The Madras High Court on Tuesday refrained from granting any relief to former Union minister P Chidambaram's son Karti, who sought quashing of the FIR filed by the CBI and its subsequent summonses in the INX Media case.
Justice P Velmurugan directed the court registry to return all the papers in the case to the petitioner so as to enable him approach the Delhi High Court which has superintendence powers in the matter.
Before the verdict was pronounced today, the media was asked to leave the courtroom.
In his order, the judge held that the petitions filed by Karti were maintainable and the high court had territorial jurisdiction.
But, in the interest of justice, and in order to avoid conflicting views in case any of the parties (other accused) moved the Delhi or Bombay High Court, the court held it was inclined to adopt the 'doctrine of forum of convenience' so that parties could move the convenient court.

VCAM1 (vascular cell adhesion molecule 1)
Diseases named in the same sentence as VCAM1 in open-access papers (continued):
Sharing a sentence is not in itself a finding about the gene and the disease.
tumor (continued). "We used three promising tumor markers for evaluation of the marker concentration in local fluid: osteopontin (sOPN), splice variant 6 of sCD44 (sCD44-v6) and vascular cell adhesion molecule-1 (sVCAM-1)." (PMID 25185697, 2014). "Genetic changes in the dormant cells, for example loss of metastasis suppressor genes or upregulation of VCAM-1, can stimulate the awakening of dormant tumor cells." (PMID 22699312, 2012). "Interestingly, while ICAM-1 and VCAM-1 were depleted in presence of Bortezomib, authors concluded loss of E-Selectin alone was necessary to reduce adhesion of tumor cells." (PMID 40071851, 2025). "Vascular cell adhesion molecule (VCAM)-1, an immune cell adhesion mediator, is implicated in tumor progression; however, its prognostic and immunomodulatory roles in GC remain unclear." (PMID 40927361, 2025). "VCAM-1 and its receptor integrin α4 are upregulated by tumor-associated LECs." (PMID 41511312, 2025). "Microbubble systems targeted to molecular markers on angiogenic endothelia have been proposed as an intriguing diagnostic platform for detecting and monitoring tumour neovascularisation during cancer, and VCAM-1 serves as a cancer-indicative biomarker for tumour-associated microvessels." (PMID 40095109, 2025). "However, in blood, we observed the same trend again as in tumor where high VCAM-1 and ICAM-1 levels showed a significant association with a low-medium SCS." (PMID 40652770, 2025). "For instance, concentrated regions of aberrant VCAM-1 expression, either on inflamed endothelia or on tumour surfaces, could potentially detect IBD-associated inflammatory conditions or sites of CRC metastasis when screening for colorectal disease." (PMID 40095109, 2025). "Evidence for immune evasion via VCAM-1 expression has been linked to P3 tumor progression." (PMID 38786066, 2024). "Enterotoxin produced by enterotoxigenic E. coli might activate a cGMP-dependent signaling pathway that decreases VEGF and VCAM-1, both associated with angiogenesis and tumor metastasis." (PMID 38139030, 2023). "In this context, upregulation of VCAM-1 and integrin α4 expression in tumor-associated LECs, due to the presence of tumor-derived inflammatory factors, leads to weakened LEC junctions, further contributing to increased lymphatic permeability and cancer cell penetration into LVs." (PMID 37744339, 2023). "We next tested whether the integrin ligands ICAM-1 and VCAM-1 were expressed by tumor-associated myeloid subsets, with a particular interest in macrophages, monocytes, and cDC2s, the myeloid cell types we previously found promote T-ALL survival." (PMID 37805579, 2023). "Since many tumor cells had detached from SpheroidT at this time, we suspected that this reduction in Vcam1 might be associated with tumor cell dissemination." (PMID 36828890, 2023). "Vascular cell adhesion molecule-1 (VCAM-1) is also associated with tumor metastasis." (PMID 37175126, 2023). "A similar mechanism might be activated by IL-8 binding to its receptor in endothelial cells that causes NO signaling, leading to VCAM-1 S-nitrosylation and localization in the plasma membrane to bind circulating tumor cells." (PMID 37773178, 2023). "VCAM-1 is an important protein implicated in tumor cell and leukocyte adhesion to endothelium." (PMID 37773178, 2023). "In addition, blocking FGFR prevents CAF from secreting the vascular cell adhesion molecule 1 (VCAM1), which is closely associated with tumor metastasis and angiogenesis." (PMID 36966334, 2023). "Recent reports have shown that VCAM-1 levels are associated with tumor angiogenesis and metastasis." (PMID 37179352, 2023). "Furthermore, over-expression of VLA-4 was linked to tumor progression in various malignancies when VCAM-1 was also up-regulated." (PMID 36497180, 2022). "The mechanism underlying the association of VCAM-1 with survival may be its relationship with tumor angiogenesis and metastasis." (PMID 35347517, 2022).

On May 15, a FIR was registered by CBI against Karti and INX Media along with eight others for alleged irregularities in Foreign Investment Promotion Board (FIPB) clearance given to the media house for receiving foreign direct investment (FDI) in 2007 when his father was the finance minister.
The probe agency had claimed the FDI proposal of the media house was "fallacious" but Chidambaram had cleared it.
The CBI had on July 19 issued summons, the second by the agency in the case, asking Karti to appear before it two days later.
Earlier, it had asked Karti and four others to appear for questioning on June 27 and 29. Karti had then informed the CBI through his lawyer that he needed more time to appear.
The agency had alleged that a firm "indirectly controlled" by Karti had received money from INX Media, run by Indrani and Peter Mukerjea in 2007.
During the hearing of the petitions earlier, the CBI had opposed them arguing they were not maintainable and wanted the court to dismiss them.
In May, the CBI had conducted raids at the premises of Karti, Peter and Indrani at 14 locations in Delhi, Mumbai, and Chennai in connection with the case.
Incidentally, during the pendency of the petition challenging the summons, a 'look out circular' was issued by the government against Karti and subsequently stayed by the high court.
However, the Supreme Court had on August 14 stayed the high court order on an appeal by the Centre after observing that Karti had not joined the investigation in the case.